Home Business Mexico’s Pemex chose Japan’s Mitsui to complete Tula coking plant (REUTERS)

Mexico’s Pemex chose Japan’s Mitsui to complete Tula coking plant (REUTERS)

by sanmigueltimes
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According to REUTERS, Mexican state oil company Pemex [PEMX.UL] has chosen Japanese conglomerate Mitsui as its partner for a $2.6 billion coking plant project at its Tula refinery in a preliminary deal, two sources told Reuters this week.

Tula, in the state of Hidalgo is only 125 miles southeast of San Miguel de Allende.


Pemex chose Mitsui at a December meeting, two months later than planned, the sources said. Details of the tie-up are still being negotiated and the announcement should be made toward the end of the first quarter of 2018, the sources said.

“Mitsui was chosen, but the talks are still ongoing to reach a final deal. It is complex,” said a source at Pemex, who requested anonymity.

Pemex and Mitsui’s office in Mexico City both declined to comment.

Petroleum coke, abbreviated coke or petcoke, is a final carbon-rich solid material that derives from oil refining, and is one type of the group of fuels referred to as cokes. Petcoke is the coke that, in particular, derives from a final cracking process–a thermo-based chemical engineering process that splits long chain hydrocarbons of petroleum into shorter chains—that takes place in units termed coker units.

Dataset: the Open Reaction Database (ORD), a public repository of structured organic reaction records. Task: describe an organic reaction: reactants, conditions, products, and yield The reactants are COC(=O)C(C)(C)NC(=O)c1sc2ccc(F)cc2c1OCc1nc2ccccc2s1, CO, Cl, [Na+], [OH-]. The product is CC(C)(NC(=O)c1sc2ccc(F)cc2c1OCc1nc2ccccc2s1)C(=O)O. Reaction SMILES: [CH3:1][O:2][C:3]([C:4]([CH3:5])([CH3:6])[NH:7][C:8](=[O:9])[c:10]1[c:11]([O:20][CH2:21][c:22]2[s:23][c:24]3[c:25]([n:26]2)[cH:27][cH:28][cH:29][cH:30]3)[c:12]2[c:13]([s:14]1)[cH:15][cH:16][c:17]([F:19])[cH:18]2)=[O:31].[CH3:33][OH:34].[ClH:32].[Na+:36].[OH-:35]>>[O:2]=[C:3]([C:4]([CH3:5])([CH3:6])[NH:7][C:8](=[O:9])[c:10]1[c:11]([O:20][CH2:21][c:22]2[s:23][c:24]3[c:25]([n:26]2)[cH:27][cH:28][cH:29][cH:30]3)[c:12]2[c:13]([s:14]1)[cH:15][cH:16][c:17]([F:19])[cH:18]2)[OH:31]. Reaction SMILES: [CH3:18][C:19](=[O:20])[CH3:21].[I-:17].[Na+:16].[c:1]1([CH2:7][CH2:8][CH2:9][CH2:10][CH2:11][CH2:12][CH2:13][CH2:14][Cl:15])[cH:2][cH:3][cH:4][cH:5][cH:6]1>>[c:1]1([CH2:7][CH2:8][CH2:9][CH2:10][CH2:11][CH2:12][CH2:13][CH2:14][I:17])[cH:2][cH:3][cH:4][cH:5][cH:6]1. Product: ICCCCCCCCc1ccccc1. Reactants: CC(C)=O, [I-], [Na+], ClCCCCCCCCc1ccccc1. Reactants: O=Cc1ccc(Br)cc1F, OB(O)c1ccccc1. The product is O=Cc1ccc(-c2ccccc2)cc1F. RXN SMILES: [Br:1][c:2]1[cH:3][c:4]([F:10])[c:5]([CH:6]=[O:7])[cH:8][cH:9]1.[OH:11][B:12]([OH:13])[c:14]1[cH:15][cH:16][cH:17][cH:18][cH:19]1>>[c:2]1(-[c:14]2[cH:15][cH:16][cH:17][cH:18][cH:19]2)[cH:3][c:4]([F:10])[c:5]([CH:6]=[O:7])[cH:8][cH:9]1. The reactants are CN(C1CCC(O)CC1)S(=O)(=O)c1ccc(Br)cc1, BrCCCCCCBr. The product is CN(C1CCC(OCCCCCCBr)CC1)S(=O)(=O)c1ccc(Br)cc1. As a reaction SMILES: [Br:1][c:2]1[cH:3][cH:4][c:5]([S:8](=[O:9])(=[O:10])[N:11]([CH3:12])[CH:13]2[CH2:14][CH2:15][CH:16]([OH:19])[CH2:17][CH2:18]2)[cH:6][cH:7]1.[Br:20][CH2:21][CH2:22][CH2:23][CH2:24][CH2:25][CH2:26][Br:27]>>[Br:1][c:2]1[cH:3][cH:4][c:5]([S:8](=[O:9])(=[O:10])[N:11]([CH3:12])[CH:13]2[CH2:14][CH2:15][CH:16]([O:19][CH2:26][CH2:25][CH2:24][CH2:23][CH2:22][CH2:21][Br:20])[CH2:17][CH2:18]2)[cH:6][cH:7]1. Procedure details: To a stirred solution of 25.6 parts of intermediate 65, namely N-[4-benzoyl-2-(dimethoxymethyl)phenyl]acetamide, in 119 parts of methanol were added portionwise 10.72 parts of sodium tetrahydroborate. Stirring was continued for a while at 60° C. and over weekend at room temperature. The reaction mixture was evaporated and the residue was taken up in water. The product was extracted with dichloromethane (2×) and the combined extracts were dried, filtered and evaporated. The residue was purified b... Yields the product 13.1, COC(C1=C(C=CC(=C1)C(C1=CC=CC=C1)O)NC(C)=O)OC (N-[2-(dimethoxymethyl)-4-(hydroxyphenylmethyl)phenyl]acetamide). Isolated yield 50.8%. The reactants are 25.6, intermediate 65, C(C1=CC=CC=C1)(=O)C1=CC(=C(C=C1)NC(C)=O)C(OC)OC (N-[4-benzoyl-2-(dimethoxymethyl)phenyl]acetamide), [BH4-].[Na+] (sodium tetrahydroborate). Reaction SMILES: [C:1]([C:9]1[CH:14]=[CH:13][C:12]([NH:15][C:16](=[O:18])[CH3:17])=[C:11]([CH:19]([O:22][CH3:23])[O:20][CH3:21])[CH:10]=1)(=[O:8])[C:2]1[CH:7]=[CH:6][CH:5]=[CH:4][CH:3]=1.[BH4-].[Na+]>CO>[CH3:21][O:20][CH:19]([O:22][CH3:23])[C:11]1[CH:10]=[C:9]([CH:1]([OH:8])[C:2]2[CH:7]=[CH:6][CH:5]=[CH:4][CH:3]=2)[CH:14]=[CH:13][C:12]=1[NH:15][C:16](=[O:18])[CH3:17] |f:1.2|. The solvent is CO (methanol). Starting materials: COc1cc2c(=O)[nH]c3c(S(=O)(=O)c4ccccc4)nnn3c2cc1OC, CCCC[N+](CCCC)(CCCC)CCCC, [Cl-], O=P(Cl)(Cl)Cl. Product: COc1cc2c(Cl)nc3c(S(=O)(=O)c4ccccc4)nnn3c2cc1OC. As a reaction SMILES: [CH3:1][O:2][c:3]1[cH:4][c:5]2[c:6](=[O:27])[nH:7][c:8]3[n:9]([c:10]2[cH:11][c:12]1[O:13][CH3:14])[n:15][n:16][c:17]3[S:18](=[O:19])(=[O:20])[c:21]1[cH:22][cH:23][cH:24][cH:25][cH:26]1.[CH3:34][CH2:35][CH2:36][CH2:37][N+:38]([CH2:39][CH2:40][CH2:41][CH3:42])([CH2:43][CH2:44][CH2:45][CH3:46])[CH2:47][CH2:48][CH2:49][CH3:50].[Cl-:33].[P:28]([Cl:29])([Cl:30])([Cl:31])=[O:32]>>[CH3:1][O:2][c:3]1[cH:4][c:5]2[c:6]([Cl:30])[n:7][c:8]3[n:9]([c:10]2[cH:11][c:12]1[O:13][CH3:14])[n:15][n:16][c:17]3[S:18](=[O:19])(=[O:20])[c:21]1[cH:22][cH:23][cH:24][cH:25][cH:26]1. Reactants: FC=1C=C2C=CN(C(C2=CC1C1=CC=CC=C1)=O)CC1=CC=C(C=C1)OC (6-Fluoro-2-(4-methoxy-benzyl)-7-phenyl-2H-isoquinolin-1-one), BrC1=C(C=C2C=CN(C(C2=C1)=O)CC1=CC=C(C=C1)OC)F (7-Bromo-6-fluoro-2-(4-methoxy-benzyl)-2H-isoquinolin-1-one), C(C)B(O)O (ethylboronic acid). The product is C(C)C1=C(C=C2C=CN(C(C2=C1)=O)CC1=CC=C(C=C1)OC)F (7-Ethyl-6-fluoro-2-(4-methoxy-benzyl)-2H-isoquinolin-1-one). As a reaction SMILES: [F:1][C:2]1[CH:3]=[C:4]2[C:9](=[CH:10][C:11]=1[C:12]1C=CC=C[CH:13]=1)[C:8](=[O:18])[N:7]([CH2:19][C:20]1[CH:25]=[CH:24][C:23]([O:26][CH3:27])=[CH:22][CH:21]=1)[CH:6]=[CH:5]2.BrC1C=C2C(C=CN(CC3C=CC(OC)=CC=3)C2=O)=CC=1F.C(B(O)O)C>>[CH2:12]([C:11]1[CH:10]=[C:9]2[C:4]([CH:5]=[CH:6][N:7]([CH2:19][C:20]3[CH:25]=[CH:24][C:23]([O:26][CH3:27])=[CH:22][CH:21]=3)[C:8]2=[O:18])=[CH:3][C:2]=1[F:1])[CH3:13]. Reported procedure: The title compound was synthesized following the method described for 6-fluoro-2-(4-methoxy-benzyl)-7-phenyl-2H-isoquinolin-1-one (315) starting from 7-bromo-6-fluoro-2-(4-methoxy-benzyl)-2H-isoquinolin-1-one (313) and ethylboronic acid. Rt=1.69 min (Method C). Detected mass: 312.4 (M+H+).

A global slump in oil prices since late 2014 and mounting debt have forced the Mexican oil firm to seek partners to help fund key projects.

So far, Pemex has invested $1.24 billion in the $2.6 billion coking plant project, according to the company. Pemex’s partner will need to finance the rest of the project, one of the sources said.

tula pemex plant

The Tula facility, Pemex’s second largest among six domestic refineries, has the capacity to process 315,000 barrels per day (bpd) of crude. However, it only processed an average of 219,000 bpd in the first 11 months of 2017.

Pemex has said that the new coking plant will increase the refinery’s gasoline output by 40 percent by allowing for the processing of fuel oil.

The construction of the plant began at the end of 2014 and is expected to be completed in 2021 by the new partner.

(Reporting by Ana Isabel Martinez, Writing by Michael O’Boyle, Editing by Rosalba O’Brien for REUTERS)

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